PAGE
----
1069 and All That – A Conqueror’s Destruction, by Chris Nickson

Thought you knew about 1066? In this anniversary month, 950 years later, Chris Nickson tells us about its subsequent effects on Leeds and the region.

In 1066, on October 14, King Harold took an arrow in the eye and William became ruler of England. That’s the story everyone knows, but it’s far from being all the tale. Plenty of people weren’t happy with the new regime, especially in the North. Even as Norman forces established themselves throughout the country and took land from the local thanes, there was rebellion. Northumbria was a focal point, and in York they killed the leader of the Norman garrison in the city.

William, whose contemporary nickname was the Bastard, took swift and brutal revenge. He ordered Ilbert de Lacy, a lord who’d accompanied him on the invasion and who now held huge tracts of land, including the Honour of Pontefract, of which Leeds was part, to subdue Yorkshire from the Humber to the Tees. And in 1069-70, he did exactly that.

bayeuxtapestryscene47Much of the land was laid waste. Crops were burned, villages destroyed, people killed, while cattle and sheep were driven off. 16 years later, when commissioners came round to assess the country for the Domesday Book, much of the area was still classified as ‘waste.’ Around Leeds, Adel, Bramley, Calverley, Farsley, Chapel Allerton, Headingley, Cookridge, Gipton, Halton, Colton, Tong, Seacroft, Pudsey, and Morley were all reduced or waste. Few manors escaped, only Barwick-in-Elmet, which retained its pre-Conquest value, and Leeds itself, which actually was more valuable (£7 instead of £6). There was enough land for six plough teams, but actually 14 ploughs – possibly an intention to put more land under cultivation.



Why was Leeds spared? That it stood at a river crossing with a ford was an important factor, and it was already a base for Norman administration in the area; there was a moated fort of sorts on Mill Hill. The village was larger than many imagine, with around 200 inhabitants and a church. The 36 houses lined up along what is now Kirkgate, close to the church. The manor house and mill stood to the west, where the Scarborough Taps pub is now.

Everything else was fields, even going down to the river. There was common grazing land on Woodhouse Moor, and beyond that, woods. The priest at the church looked after the entire parish, which stretched from Headingley to Osmondthorpe, Hunslet to Headingley – a very large area. Under the feudal system, most of the men in the village worked the lord’s land and had small areas to grow their own food. Leeds only had four free men.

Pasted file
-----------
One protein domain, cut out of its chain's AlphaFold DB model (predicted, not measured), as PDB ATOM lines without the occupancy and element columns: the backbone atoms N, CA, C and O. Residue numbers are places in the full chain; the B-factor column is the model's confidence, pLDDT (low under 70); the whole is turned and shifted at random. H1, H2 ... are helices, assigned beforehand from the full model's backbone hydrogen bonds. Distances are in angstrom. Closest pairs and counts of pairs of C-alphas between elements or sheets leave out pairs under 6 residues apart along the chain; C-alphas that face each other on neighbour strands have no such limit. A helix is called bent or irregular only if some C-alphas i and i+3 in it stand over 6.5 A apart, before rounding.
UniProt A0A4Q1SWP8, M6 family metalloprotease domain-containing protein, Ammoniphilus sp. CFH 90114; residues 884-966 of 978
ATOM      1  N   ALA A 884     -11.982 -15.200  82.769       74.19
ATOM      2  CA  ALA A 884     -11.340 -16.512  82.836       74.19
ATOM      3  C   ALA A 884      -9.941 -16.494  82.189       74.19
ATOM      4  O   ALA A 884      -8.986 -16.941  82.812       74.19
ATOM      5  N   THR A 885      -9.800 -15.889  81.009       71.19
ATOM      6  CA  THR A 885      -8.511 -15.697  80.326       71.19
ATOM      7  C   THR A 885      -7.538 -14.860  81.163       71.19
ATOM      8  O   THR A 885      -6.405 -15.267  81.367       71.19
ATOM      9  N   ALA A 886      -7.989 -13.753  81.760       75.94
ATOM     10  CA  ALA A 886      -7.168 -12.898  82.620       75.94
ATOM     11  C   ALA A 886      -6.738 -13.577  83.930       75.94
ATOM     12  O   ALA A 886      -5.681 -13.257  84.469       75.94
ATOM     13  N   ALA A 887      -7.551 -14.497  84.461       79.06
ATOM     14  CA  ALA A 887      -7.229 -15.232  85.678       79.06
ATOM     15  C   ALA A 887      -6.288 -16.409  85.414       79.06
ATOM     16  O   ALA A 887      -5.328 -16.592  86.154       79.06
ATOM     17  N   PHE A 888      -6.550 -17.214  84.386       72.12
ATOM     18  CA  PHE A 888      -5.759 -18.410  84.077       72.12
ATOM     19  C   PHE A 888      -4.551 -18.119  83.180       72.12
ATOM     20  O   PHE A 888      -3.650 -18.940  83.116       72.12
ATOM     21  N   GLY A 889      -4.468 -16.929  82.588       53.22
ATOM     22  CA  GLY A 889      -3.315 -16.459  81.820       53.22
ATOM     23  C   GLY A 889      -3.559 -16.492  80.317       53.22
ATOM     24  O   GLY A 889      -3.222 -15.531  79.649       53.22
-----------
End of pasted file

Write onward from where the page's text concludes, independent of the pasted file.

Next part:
Leeds was lucky back then. All the areas around suffered while the village prospered because of its location on the Aire. That positioning has served us well over the centuries for transport and industry and helped transform the place into today’s booming city.

Yet it’s worth sparing a thought for all those who once lived on the land all around. The ones who died nameless for one man’s ambition. That is a scenario we’ve seen repeated over and over all around the globe. Some things, sadly, never change.

Lottie coverChris Nickson’s novel, Modern Crimes, is set in 1924 and features Lottie Armstrong, one of the first policewomen in Leeds. 

Chris will be at Oakwood Library, 6pm, on Tuesday 25 October, talking about Lottie and Modern Crimes. This is a free event, all welcome.

1924 – Six years after the Great War and Leeds still isn’t back on its feet. Work is scarce, poverty is everywhere and crime is spreading. The city has its first policewoman, though, and Lottie Armstrong is eager to prove herself in this man’s world. But with her duties confined to looking after women and children, the force doesn’t want a woman with initiative. Then Lottie has to search for a missing girl, and her life changes.

Suddenly CID needs a woman’s touch to find answers, and Lottie is a proper copper for the first time, following a trail that takes her from high society to the Royal Hotel, where men and women gather, the ones who live in the shadows because their love is a sin.

As Lottie uncovers a plot involving high level corruption, the truth is slowly laid bare. And she learns that if you show you’re as clever as a man, there’s always a price to pay.

Modern crimes, timeless tragedy.

Fiona Gell

Fiona is a lifelong reading enthusiast and book lover. Her career started as a bookseller and has never really veered away from the written and spoken word. It was a dream for her to be a founder member of The Leeds Big Bookend and the Northern Short Story Festival. She continues to be its Director.

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